- Versions >= 3.0.5 (compatible with Confluence 7.16.3 and later)
For alternative mitigations and further detail, please see the Atlassian FAQ here: Questions For Confluence Security Advisory 2022-07-20 | Confluence Data Center and Server 7.18 | Atlassian Documentation
With more guidance from the NCSC and similar government authorities this month, we have plenty of systems and processes to review to ensure we stay ahead of the game regarding our business’s security. With ransomware variants like HolyGhost and Checkmate, the importance of security systems and resilient ransomware response plans are yet again reiterated, while Microsoft continue to improve their systems and methods to keep pace with the offensive opposition.
As always, it is important to reiterate that this article has not included ALL security news or vulnerabilities disclosed this month, and others such as Microsoft’s Patch Tuesday’s 0-day fix, Cisco Nexus’ remote to root bug, Atlassian Confluence’s hardcoded credential flaw, and Apple’s latest 0-day security updates are just honourable mentions as examples of other updates you should be aware of and research.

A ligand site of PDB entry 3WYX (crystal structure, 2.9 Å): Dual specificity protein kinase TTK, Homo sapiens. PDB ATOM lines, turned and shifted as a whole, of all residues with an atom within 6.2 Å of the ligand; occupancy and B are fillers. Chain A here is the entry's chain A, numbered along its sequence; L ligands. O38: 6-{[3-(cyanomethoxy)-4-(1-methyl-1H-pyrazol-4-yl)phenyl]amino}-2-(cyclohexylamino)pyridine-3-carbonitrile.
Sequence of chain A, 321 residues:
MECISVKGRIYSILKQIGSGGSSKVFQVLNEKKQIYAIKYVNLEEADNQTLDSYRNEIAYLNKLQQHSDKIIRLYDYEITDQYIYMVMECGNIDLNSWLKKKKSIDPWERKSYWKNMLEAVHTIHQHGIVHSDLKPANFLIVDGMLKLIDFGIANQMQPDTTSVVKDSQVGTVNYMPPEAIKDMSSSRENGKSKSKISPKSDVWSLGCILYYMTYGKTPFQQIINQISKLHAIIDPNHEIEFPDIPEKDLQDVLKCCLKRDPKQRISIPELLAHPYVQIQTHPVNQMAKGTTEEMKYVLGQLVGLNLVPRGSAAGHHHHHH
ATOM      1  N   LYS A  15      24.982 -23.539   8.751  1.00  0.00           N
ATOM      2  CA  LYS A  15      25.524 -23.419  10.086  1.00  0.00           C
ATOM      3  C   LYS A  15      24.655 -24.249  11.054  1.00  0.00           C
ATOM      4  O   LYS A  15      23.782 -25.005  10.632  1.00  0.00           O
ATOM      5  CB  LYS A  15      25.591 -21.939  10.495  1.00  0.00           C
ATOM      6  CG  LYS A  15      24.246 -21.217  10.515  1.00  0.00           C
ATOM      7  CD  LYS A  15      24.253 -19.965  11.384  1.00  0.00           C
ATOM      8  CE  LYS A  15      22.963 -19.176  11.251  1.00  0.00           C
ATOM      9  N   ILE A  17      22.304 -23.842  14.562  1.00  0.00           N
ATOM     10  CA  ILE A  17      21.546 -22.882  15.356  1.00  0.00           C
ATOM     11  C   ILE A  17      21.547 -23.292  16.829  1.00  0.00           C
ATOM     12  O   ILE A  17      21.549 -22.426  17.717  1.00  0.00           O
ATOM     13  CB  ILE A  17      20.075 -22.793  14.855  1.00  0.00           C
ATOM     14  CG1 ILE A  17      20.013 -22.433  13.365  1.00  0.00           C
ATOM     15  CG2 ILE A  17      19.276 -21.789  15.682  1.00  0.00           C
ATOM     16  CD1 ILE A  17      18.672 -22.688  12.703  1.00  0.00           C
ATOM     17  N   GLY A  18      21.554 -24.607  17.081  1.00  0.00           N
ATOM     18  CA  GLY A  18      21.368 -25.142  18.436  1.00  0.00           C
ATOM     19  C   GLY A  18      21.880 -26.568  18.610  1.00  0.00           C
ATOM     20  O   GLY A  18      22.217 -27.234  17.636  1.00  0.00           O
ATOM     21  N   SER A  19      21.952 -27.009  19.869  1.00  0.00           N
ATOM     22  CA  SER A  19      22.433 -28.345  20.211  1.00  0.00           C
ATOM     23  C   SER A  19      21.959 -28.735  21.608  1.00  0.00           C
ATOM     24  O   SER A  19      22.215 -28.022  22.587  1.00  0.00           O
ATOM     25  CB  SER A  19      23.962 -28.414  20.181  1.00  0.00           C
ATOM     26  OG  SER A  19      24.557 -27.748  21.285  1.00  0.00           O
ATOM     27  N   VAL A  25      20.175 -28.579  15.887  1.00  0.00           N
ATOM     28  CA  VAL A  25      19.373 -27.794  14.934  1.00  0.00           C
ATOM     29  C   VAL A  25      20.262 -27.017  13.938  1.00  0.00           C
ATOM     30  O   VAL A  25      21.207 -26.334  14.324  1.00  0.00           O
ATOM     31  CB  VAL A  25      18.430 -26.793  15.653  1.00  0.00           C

If you have been caught off-guard by some of this month’s developments, look at your security processes and see what changes you can make to ensure you don’t get caught out in the future. Just 20 minutes of research each day can help you keep on top of the significant security trends and alerts which help protect your business and keep you cyber aware! If you have any more questions or worries, please do not hesitate to get in touch and see what CyberLab can do to help you and your security posture.